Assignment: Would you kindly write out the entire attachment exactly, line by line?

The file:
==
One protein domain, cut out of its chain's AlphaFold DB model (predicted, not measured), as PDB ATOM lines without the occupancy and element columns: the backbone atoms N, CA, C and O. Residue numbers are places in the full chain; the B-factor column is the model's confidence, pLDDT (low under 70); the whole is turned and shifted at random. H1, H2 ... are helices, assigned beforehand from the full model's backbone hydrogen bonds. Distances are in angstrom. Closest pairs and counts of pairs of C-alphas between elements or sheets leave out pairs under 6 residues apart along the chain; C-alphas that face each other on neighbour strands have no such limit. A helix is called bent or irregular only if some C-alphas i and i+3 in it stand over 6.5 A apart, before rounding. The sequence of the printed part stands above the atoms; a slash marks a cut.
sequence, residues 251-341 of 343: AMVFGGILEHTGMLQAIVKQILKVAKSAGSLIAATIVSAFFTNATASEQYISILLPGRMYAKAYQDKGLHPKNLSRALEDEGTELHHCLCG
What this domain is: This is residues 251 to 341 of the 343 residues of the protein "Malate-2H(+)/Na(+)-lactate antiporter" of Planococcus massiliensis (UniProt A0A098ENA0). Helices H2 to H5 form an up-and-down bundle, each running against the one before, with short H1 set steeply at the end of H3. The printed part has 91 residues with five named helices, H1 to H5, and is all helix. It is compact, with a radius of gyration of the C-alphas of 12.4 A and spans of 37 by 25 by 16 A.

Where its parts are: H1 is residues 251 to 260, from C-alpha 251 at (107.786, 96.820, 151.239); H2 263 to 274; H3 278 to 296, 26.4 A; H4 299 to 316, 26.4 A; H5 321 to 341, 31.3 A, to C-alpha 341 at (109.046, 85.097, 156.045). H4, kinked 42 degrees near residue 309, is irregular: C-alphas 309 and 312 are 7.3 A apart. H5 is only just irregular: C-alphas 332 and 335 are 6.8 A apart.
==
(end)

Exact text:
One protein domain, cut out of its chain's AlphaFold DB model (predicted, not measured), as PDB ATOM lines without the occupancy and element columns: the backbone atoms N, CA, C and O. Residue numbers are places in the full chain; the B-factor column is the model's confidence, pLDDT (low under 70); the whole is turned and shifted at random. H1, H2 ... are helices, assigned beforehand from the full model's backbone hydrogen bonds. Distances are in angstrom. Closest pairs and counts of pairs of C-alphas between elements or sheets leave out pairs under 6 residues apart along the chain; C-alphas that face each other on neighbour strands have no such limit. A helix is called bent or irregular only if some C-alphas i and i+3 in it stand over 6.5 A apart, before rounding. The sequence of the printed part stands above the atoms; a slash marks a cut.
sequence, residues 251-341 of 343: AMVFGGILEHTGMLQAIVKQILKVAKSAGSLIAATIVSAFFTNATASEQYISILLPGRMYAKAYQDKGLHPKNLSRALEDEGTELHHCLCG
What this domain is: This is residues 251 to 341 of the 343 residues of the protein "Malate-2H(+)/Na(+)-lactate antiporter" of Planococcus massiliensis (UniProt A0A098ENA0). Helices H2 to H5 form an up-and-down bundle, each running against the one before, with short H1 set steeply at the end of H3. The printed part has 91 residues with five named helices, H1 to H5, and is all helix. It is compact, with a radius of gyration of the C-alphas of 12.4 A and spans of 37 by 25 by 16 A.

Where its parts are: H1 is residues 251 to 260, from C-alpha 251 at (107.786, 96.820, 151.239); H2 263 to 274; H3 278 to 296, 26.4 A; H4 299 to 316, 26.4 A; H5 321 to 341, 31.3 A, to C-alpha 341 at (109.046, 85.097, 156.045). H4, kinked 42 degrees near residue 309, is irregular: C-alphas 309 and 312 are 7.3 A apart. H5 is only just irregular: C-alphas 332 and 335 are 6.8 A apart.